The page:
Patrick J Toomey

Democrats Irked by Latest Judicial Confirmation Hearing
Senate committee moves forward without a blue slip from Pennsylvania Democrat Bob Casey

Pennsylvania Democratic Sen. Bob Casey was not on board with a federal appeals court pick from his state, but the Judiciary Committee moved forward anyway. (Tom Williams/CQ Roll Call file photo)

The Senate Judiciary Committee held a confirmation hearing Wednesday for a fourth federal appeals court pick who didn’t get approval from one of his home-state senators, causing more consternation from Democrats that the White House was cutting them out of the nomination process.

This time, Sen. Bob Casey did not give his approval for the confirmation hearing. The Pennsylvania Democrat opposes the nomination of David Porter for a seat on the U.S. Court of Appeals for the 3rd Circuit based in Philadelphia.

Trump Uses Flags, Military Troops to Make a Political Point
Sens. Booker, Kaine among critics worried about president's recent actions

President Donald Trump speaks at a "Celebration of America" event at the White House that replaced an event with the NFL Super Bowl champion Philadelphia Eagles and returned to one of his favorite topics: the national anthem. (Sarah Silbiger/CQ Roll Call)

President Donald Trump on Tuesday brought his feud with the NFL and some of its players over national anthem protests to his backdoor — literally. And that’s when something rare happened that shows just how polarizing his presidency and the racially tinged anthem debate has been.

A sitting president of the United States, flanked by Army and Marine Corps personnel, was heckled while standing just steps from the Oval Office.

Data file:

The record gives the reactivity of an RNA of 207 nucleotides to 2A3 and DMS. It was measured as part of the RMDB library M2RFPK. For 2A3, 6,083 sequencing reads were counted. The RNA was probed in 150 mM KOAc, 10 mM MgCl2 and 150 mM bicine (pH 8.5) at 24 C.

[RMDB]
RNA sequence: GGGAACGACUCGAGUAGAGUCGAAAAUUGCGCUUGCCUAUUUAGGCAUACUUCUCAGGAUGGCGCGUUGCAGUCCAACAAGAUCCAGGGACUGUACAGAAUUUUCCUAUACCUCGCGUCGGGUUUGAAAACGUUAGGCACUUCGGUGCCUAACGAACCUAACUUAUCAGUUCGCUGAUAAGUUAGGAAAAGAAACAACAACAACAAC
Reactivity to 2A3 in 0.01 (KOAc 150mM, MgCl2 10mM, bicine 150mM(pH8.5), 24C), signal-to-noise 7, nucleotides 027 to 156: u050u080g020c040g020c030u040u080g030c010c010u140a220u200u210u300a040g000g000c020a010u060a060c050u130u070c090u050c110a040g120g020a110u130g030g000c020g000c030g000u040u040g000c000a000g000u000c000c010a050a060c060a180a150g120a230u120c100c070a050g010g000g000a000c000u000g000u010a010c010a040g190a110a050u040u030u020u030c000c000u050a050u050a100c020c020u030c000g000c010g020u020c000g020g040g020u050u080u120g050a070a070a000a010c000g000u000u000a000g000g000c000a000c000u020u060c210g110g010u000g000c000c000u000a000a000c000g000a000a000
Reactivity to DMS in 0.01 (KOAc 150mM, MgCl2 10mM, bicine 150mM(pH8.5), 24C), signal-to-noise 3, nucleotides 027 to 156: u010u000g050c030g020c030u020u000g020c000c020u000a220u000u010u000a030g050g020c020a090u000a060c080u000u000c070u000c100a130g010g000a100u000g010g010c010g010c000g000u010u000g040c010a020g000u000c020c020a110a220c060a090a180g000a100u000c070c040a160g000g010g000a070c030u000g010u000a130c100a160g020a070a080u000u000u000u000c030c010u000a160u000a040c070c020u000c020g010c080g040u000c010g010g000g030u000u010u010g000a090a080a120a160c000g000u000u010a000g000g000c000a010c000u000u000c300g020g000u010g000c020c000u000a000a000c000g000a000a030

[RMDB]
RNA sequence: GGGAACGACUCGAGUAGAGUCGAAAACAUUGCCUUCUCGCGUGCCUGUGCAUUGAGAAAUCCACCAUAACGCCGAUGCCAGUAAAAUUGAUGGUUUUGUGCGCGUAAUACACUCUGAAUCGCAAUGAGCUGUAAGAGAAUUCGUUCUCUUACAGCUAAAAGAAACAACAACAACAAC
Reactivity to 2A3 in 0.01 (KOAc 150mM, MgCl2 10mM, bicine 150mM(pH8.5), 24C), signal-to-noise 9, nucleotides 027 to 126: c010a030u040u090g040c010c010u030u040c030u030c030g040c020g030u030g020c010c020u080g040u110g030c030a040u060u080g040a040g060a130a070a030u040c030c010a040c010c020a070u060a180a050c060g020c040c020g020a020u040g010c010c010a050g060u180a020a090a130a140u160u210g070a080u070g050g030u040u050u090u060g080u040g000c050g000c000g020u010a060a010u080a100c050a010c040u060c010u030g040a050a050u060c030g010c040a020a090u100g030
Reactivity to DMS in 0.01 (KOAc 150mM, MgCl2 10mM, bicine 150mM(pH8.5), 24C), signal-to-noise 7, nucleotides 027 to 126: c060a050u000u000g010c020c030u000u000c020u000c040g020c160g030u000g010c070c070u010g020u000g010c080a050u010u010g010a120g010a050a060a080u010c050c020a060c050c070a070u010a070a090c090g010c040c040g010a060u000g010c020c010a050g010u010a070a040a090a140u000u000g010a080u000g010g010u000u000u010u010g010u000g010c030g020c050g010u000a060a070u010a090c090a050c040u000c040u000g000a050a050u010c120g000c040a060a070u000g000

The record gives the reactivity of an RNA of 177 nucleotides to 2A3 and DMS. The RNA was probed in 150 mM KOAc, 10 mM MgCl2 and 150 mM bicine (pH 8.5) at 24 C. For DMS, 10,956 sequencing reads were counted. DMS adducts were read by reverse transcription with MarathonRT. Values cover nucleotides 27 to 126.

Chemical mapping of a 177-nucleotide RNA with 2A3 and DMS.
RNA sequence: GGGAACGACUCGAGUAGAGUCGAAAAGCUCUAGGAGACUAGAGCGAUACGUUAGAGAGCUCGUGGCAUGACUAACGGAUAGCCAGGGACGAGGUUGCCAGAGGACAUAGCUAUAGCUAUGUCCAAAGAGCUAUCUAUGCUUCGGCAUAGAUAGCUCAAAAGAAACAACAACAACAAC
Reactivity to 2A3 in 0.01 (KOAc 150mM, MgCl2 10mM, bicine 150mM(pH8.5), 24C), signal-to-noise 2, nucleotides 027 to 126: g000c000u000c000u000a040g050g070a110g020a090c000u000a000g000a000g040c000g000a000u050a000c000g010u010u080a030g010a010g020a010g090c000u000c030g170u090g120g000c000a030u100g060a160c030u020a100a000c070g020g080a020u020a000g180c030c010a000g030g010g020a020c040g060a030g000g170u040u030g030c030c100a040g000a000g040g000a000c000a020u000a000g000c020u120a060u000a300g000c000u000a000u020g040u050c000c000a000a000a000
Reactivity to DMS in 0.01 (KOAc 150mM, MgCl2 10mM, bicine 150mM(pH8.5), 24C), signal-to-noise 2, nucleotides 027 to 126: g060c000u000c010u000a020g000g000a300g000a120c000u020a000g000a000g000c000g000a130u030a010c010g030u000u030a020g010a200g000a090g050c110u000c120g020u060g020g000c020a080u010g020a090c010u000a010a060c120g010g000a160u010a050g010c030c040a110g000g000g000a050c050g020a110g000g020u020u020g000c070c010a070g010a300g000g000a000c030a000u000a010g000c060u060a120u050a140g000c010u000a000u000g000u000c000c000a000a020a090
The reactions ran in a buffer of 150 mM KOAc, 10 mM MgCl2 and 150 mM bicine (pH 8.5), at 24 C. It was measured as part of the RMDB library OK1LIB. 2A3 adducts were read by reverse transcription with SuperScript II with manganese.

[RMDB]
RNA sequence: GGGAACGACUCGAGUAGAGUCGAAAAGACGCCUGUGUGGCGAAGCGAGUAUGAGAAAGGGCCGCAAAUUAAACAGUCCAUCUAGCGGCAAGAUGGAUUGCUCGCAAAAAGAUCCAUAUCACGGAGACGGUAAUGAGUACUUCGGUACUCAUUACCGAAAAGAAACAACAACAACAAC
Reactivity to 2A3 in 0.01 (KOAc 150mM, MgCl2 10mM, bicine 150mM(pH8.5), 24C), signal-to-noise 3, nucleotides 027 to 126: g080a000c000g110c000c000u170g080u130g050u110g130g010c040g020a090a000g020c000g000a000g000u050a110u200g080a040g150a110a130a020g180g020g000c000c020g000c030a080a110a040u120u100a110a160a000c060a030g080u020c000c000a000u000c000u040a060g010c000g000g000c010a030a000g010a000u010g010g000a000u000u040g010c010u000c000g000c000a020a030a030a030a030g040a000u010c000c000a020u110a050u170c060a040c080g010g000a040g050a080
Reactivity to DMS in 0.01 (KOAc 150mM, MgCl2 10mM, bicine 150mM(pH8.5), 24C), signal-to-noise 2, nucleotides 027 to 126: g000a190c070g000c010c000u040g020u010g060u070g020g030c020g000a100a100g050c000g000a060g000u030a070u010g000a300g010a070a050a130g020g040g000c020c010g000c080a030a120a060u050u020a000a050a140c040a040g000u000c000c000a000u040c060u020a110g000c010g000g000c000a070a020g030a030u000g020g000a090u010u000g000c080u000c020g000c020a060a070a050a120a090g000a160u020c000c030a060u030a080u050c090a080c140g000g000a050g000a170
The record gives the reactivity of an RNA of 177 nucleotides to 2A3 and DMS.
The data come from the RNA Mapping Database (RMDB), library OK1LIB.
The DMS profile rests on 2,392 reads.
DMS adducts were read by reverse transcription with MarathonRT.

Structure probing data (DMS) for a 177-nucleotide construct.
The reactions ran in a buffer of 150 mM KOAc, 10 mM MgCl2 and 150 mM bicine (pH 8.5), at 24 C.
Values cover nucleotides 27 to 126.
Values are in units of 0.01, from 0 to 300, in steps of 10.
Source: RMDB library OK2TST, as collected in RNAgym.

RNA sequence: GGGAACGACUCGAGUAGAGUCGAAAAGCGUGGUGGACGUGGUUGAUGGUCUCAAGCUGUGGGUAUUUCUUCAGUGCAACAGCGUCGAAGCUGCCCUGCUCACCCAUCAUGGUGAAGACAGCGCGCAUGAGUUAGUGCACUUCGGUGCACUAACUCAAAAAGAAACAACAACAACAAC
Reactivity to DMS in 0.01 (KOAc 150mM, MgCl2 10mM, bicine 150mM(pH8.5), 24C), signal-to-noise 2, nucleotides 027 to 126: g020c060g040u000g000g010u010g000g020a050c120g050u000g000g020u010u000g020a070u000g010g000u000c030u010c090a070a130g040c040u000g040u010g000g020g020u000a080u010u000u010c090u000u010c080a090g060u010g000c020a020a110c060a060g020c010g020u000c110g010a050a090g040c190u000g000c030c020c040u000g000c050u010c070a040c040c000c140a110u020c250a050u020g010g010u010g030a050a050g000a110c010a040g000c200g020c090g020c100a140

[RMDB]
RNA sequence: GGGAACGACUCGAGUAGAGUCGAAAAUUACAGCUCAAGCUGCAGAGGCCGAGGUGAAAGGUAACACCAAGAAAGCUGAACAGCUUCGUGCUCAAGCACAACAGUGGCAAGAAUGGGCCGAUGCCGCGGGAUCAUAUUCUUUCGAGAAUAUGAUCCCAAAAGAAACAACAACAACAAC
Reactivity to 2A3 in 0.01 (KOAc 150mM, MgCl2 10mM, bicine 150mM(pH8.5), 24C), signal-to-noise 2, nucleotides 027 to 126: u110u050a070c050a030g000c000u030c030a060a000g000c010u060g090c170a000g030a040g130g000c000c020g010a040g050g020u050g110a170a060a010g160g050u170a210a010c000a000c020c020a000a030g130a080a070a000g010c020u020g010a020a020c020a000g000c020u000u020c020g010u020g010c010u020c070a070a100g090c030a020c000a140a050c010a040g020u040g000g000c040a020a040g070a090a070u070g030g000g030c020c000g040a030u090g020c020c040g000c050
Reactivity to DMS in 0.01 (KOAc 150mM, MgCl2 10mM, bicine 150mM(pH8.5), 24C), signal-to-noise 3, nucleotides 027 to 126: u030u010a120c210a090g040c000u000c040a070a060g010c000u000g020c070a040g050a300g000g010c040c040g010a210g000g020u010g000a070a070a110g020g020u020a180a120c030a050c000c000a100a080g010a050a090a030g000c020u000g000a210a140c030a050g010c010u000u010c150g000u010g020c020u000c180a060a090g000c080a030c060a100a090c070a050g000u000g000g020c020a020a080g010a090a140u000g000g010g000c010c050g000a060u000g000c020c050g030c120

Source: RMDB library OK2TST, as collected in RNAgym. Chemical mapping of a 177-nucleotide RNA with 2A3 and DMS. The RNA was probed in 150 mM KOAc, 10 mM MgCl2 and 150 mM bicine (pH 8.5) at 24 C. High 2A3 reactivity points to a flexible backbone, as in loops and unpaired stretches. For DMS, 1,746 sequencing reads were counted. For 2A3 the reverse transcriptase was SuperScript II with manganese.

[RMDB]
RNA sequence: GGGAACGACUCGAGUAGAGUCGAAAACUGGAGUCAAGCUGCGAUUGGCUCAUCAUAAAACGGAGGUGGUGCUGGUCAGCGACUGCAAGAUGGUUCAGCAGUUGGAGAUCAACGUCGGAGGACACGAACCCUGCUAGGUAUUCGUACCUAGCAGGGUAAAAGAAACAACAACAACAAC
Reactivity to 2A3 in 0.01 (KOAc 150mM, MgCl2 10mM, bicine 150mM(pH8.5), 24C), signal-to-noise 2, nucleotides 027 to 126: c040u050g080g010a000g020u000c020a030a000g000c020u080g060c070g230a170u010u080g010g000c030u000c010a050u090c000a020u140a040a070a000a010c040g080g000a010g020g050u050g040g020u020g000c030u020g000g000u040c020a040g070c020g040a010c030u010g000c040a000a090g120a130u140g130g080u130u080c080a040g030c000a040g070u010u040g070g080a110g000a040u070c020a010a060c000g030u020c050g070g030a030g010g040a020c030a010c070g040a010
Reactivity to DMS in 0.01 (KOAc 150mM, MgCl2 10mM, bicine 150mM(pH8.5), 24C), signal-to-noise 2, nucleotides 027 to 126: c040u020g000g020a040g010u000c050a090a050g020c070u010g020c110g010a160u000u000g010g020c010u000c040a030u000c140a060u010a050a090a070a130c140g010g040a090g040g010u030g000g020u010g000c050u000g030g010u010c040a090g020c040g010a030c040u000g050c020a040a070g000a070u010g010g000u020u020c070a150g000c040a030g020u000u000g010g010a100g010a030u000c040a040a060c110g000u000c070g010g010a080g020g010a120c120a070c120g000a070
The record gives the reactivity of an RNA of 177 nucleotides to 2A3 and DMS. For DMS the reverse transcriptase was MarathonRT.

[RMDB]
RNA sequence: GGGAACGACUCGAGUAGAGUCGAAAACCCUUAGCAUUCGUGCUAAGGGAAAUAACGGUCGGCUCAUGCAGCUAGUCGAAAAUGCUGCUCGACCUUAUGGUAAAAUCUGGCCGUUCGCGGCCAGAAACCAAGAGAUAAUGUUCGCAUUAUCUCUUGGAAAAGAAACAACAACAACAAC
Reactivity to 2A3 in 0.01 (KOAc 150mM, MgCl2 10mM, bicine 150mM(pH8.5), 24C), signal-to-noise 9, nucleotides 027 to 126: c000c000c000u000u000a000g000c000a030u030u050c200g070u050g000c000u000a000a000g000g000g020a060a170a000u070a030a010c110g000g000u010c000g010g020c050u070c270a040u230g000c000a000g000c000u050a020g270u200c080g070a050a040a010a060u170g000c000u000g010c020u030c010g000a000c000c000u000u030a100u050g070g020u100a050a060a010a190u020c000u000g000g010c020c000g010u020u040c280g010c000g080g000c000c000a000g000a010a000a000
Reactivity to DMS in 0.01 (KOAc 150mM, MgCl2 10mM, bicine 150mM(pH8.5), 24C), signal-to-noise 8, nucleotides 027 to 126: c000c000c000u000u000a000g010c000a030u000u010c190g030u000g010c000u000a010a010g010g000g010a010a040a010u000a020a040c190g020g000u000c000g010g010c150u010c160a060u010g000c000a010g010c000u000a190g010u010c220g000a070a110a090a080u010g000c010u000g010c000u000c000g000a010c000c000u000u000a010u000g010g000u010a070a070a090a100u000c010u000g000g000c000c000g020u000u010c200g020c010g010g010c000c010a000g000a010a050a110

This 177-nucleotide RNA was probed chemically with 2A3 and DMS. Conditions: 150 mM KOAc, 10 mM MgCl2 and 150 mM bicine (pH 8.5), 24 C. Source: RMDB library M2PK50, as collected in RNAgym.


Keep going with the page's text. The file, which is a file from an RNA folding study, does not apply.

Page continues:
Allies, Lawmakers Brace for Fallout of Steel, Aluminum Tariffs
“‘Make America Great Again’ shouldn’t mean ‘Make America 1929 Again,’” Sasse says

Canadian Prime Minister Justin Trudeau, here at the Capitol in 2016, said it was “simply ridiculous” to see trade with his country as a threat to U.S. national security. (Bill Clark/CQ Roll Call file photo)

Mexico, Canada and the European Union threatened to retaliate with tariffs on American-made goods after the Trump administration announced that it would reimpose steel and aluminum tariffs, as it tries to pressure them to crack down on imports of the metals from China, Commerce Secretary Wilbur Ross said Thursday.

The tariffs will take effect Friday. U.S. companies that import steel from Canada, Mexico and the 28-nation EU will pay an additional 25 percent duty on steel and a 10 percent duty on aluminum.

The Political Turnpike Runs Through Pennsylvania
Resignations, retirements and redistricting scramble the midterm calculus

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If you’re confused about what comes next in Pennsylvania, even after this week’s primary elections set the midterm slate, don’t worry. That just means you’re paying attention. 

Republicans Grouse Over Tariffs but Lack Plan to Cool Trade Tiff
As China retaliates, lawmakers air unease without threatening to counter Trump

Sen. Deb Fischer, R-Neb., urged the Trump administration to think of farmers in her state but stopped short of threatening legislative action on tariffs. (Bill Clark/CQ Roll Call file photo)

When lawmakers return from recess next week, they are likely to be besieged by various industries seeking protection from the economic fallout of the trade fight between the Trump administration and China that threatens to impose $50 billion in retaliatory duties on U.S. exports.

But the Republican-controlled Congress may not be able to do more than collectively wring its hands, in contrast to the leverage lawmakers have under Trade Promotion Authority to accept or reject a renegotiated North American Free Trade Agreement.